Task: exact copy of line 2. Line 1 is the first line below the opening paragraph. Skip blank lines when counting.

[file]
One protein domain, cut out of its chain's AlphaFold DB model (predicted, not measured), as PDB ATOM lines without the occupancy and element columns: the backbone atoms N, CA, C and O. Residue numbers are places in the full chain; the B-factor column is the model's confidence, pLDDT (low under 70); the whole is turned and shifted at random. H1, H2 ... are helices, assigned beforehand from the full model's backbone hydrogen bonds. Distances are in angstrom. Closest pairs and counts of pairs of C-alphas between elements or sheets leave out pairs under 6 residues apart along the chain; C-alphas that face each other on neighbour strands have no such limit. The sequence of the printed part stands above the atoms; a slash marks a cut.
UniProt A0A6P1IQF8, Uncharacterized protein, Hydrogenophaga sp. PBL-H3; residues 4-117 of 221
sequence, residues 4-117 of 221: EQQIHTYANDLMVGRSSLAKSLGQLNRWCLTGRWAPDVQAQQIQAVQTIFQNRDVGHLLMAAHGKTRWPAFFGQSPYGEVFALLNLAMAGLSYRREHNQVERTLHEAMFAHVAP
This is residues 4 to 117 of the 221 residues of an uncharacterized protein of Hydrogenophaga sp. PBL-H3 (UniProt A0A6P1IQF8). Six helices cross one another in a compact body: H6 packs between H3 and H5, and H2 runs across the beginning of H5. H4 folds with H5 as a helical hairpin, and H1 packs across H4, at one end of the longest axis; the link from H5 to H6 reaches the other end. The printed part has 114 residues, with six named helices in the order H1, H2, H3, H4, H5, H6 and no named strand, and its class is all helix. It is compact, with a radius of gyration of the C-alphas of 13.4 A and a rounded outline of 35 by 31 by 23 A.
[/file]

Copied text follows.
sequence, residues 4-117 of 221: EQQIHTYANDLMVGRSSLAKSLGQLNRWCLTGRWAPDVQAQQIQAVQTIFQNRDVGHLLMAAHGKTRWPAFFGQSPYGEVFALLNLAMAGLSYRREHNQVERTLHEAMFAHVAP